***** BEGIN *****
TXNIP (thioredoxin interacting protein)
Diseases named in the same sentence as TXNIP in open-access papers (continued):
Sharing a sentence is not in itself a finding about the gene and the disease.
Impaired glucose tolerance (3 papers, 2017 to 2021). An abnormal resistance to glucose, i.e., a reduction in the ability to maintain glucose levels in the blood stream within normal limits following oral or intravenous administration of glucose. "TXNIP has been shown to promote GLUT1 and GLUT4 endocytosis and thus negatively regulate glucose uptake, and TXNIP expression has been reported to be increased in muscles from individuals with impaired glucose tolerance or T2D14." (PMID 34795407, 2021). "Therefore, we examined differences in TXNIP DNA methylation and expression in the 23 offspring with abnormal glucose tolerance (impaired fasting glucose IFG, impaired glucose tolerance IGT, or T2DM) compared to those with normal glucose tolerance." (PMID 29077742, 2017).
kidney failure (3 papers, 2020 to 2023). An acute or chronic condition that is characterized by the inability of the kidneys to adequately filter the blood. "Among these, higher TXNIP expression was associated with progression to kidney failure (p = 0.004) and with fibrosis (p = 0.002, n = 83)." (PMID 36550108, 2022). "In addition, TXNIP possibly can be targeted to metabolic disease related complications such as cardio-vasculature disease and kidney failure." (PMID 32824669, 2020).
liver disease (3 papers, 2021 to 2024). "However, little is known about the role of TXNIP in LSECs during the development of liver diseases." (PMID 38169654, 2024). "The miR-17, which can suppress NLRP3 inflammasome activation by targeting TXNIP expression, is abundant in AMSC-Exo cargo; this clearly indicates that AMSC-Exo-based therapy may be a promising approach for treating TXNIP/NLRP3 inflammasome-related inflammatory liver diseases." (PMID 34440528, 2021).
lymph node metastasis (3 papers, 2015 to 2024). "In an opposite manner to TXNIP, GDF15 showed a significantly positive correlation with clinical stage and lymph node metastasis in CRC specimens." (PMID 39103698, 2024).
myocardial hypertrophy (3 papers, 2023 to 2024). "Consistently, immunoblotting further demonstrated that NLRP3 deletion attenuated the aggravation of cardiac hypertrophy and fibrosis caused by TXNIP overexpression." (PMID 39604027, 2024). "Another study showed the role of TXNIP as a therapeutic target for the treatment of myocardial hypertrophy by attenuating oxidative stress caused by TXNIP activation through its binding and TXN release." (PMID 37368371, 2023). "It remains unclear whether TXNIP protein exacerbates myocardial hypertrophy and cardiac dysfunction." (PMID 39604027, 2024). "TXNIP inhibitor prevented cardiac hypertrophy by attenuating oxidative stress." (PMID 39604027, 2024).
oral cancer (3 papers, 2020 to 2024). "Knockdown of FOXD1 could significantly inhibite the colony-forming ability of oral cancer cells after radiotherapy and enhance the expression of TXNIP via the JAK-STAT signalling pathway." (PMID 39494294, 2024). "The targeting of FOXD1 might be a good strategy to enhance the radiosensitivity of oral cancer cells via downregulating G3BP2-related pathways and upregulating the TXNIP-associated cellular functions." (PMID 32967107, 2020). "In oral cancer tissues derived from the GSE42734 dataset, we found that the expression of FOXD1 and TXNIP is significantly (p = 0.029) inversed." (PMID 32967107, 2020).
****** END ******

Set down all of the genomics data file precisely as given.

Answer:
TXNIP (thioredoxin interacting protein)
Diseases named in the same sentence as TXNIP in open-access papers (continued):
Sharing a sentence is not in itself a finding about the gene and the disease.
Impaired glucose tolerance (3 papers, 2017 to 2021). An abnormal resistance to glucose, i.e., a reduction in the ability to maintain glucose levels in the blood stream within normal limits following oral or intravenous administration of glucose. "TXNIP has been shown to promote GLUT1 and GLUT4 endocytosis and thus negatively regulate glucose uptake, and TXNIP expression has been reported to be increased in muscles from individuals with impaired glucose tolerance or T2D14." (PMID 34795407, 2021). "Therefore, we examined differences in TXNIP DNA methylation and expression in the 23 offspring with abnormal glucose tolerance (impaired fasting glucose IFG, impaired glucose tolerance IGT, or T2DM) compared to those with normal glucose tolerance." (PMID 29077742, 2017).
kidney failure (3 papers, 2020 to 2023). An acute or chronic condition that is characterized by the inability of the kidneys to adequately filter the blood. "Among these, higher TXNIP expression was associated with progression to kidney failure (p = 0.004) and with fibrosis (p = 0.002, n = 83)." (PMID 36550108, 2022). "In addition, TXNIP possibly can be targeted to metabolic disease related complications such as cardio-vasculature disease and kidney failure." (PMID 32824669, 2020).
liver disease (3 papers, 2021 to 2024). "However, little is known about the role of TXNIP in LSECs during the development of liver diseases." (PMID 38169654, 2024). "The miR-17, which can suppress NLRP3 inflammasome activation by targeting TXNIP expression, is abundant in AMSC-Exo cargo; this clearly indicates that AMSC-Exo-based therapy may be a promising approach for treating TXNIP/NLRP3 inflammasome-related inflammatory liver diseases." (PMID 34440528, 2021).
lymph node metastasis (3 papers, 2015 to 2024). "In an opposite manner to TXNIP, GDF15 showed a significantly positive correlation with clinical stage and lymph node metastasis in CRC specimens." (PMID 39103698, 2024).
myocardial hypertrophy (3 papers, 2023 to 2024). "Consistently, immunoblotting further demonstrated that NLRP3 deletion attenuated the aggravation of cardiac hypertrophy and fibrosis caused by TXNIP overexpression." (PMID 39604027, 2024). "Another study showed the role of TXNIP as a therapeutic target for the treatment of myocardial hypertrophy by attenuating oxidative stress caused by TXNIP activation through its binding and TXN release." (PMID 37368371, 2023). "It remains unclear whether TXNIP protein exacerbates myocardial hypertrophy and cardiac dysfunction." (PMID 39604027, 2024). "TXNIP inhibitor prevented cardiac hypertrophy by attenuating oxidative stress." (PMID 39604027, 2024).
oral cancer (3 papers, 2020 to 2024). "Knockdown of FOXD1 could significantly inhibite the colony-forming ability of oral cancer cells after radiotherapy and enhance the expression of TXNIP via the JAK-STAT signalling pathway." (PMID 39494294, 2024). "The targeting of FOXD1 might be a good strategy to enhance the radiosensitivity of oral cancer cells via downregulating G3BP2-related pathways and upregulating the TXNIP-associated cellular functions." (PMID 32967107, 2020). "In oral cancer tissues derived from the GSE42734 dataset, we found that the expression of FOXD1 and TXNIP is significantly (p = 0.029) inversed." (PMID 32967107, 2020).